For my first two years at Mason, I advocated for a hidden population on campus: homeless college students. I had first heard of this population while working with a local homeless shelter, and I have since grown a great passion to provide the necessary support and resources for these students. My efforts on campus led to the establishment of the Student Meal Assistance Fund, which provides meal vouchers for students in need at Mason.
However, a major question remained, how many students on campus were experiencing homelessness and/or hunger while attending school? There seemed to be no data available to answer that question. I decided to answer it myself! I teamed up with Michael Galvin, Director of Technology Integration, to assess the prevalence and nature of the homelessness and hunger at Mason. Michael had previous experience researching this population; he was (and still is) the perfect match. Together we went through the entire process of applying to the grant, crafting a thorough IRB application, and designing a research that would not only answer our main question but also guide us to establish a successful model of support.
At first, I was uncertain about the success of the research. I was unsure of the number of participants that would come forth and be a part of our study. However, time has only shown me that this population is extremely courageous and is willing to speak about their experiences in order to assist others. The most overwhelming part of the study is the amount of data and interviews we’re collecting – and this is a great kind of overwhelming! We’re meeting with students on a weekly basis and conducting semi structured, confidential, interviews. We are then transcribing these interviews and analyzing them using SPSS. So far, we have been able to come up with major themes that allow us to better understand these experiences. Financial struggles challenge student success and well-being, especially their mental health. Homeless and hungry students live in a constant state of anxiety, fear and uncertainty. Many of these hardships occur mid-semester where little to no resources are available for students to access; these circumstances arise typically after financial assistance has already been allocated. This is a pattern that is overlayed over other patterns of financial insecurity, lack of familial support, the constant search for housing and food, and hiding their identities, all while trying to be a student. Most students believe that a college degree will lead them out of the cycles of hunger and homelessness and toward a home, employment and personal stability.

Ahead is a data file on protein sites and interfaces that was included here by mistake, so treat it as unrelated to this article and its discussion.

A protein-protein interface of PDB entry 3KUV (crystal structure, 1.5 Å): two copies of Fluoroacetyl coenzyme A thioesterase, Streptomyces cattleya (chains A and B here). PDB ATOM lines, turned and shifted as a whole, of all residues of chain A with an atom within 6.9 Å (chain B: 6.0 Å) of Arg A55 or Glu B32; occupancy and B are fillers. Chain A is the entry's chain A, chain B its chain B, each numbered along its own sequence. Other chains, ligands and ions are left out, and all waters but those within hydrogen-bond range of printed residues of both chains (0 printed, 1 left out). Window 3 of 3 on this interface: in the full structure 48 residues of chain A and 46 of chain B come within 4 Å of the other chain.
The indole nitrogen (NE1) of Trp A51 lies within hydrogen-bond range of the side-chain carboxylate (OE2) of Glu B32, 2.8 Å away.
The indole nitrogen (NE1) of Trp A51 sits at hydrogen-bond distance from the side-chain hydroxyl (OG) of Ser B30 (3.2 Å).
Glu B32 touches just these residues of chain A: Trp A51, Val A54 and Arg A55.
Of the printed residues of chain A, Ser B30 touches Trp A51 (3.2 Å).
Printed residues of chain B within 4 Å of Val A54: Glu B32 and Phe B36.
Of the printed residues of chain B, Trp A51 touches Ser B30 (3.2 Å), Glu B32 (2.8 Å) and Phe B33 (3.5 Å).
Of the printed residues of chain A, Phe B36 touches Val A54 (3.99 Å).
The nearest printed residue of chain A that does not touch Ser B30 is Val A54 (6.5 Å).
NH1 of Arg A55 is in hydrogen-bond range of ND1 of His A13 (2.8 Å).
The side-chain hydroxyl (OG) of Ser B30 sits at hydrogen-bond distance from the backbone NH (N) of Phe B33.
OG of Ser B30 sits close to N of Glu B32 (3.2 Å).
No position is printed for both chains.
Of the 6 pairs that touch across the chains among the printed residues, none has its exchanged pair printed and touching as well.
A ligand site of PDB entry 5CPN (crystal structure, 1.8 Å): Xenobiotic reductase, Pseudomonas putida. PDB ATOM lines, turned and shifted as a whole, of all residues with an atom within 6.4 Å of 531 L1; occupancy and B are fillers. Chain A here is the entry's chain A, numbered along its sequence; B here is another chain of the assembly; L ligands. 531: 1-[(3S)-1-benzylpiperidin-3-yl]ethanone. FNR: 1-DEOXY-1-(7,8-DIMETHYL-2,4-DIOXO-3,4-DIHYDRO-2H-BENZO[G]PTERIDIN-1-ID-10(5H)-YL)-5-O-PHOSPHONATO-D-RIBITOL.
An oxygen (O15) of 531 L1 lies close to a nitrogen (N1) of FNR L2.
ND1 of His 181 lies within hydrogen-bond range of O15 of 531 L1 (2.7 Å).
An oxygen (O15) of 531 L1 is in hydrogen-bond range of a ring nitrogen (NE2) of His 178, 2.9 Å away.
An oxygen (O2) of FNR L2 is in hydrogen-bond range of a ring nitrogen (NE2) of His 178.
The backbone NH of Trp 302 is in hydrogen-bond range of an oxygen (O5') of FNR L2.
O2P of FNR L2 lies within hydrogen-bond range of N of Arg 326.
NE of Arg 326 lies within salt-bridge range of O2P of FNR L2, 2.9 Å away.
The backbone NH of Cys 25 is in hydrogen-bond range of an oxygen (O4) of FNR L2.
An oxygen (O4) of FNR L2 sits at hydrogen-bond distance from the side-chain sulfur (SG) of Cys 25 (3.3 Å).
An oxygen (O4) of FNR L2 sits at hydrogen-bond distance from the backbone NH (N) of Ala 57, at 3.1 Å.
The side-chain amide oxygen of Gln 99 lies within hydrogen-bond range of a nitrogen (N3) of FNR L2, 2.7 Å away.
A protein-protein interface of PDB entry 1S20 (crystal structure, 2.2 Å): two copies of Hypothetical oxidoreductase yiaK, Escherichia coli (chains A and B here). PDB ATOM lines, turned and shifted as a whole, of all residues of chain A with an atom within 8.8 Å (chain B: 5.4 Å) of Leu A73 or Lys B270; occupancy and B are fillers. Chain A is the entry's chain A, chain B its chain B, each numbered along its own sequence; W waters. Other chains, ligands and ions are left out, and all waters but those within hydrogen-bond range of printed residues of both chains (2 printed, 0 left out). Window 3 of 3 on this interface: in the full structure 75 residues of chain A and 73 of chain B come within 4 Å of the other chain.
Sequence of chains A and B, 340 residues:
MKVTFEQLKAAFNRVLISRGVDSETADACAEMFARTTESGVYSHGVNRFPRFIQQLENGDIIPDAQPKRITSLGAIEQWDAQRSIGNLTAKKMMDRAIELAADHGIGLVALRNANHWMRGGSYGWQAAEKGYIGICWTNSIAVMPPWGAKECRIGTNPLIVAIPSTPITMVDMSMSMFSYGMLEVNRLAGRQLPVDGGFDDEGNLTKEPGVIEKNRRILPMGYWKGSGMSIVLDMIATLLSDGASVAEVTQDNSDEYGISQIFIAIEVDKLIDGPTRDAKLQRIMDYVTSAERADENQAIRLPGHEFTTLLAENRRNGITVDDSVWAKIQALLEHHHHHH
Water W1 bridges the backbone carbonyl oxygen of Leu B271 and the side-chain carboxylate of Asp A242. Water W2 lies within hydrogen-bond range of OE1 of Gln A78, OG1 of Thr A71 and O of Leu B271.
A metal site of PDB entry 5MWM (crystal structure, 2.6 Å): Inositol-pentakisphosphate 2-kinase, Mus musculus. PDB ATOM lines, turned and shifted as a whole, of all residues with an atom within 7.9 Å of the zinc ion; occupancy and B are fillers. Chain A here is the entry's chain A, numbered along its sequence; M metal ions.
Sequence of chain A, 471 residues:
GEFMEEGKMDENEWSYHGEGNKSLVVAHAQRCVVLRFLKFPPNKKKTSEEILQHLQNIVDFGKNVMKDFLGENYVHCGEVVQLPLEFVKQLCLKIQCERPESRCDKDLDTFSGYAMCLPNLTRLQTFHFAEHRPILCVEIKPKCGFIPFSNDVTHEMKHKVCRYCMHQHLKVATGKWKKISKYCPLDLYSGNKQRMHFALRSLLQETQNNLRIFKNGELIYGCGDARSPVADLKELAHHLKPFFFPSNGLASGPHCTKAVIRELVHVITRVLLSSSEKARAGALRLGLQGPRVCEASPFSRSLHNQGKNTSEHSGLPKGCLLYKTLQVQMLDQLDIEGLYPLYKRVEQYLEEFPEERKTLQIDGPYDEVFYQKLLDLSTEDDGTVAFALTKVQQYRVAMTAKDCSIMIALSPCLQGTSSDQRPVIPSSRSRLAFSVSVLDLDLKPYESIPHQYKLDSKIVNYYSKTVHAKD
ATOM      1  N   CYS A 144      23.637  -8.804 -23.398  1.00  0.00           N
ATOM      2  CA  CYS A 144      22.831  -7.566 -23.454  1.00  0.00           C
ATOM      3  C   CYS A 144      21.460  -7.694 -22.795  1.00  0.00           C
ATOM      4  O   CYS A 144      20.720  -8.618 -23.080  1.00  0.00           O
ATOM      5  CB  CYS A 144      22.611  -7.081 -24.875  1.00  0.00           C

We hope that our conclusions will assist the University in administering an effective and sustainable program that provides adequate resources to students in need in order to ensure their academic success.
Finally, conducting undergraduate research has exposed me to many opportunities to raise awareness and share my findings. In fact, recently I was able to give a talk at a TEDx event that was hosted by George Mason University!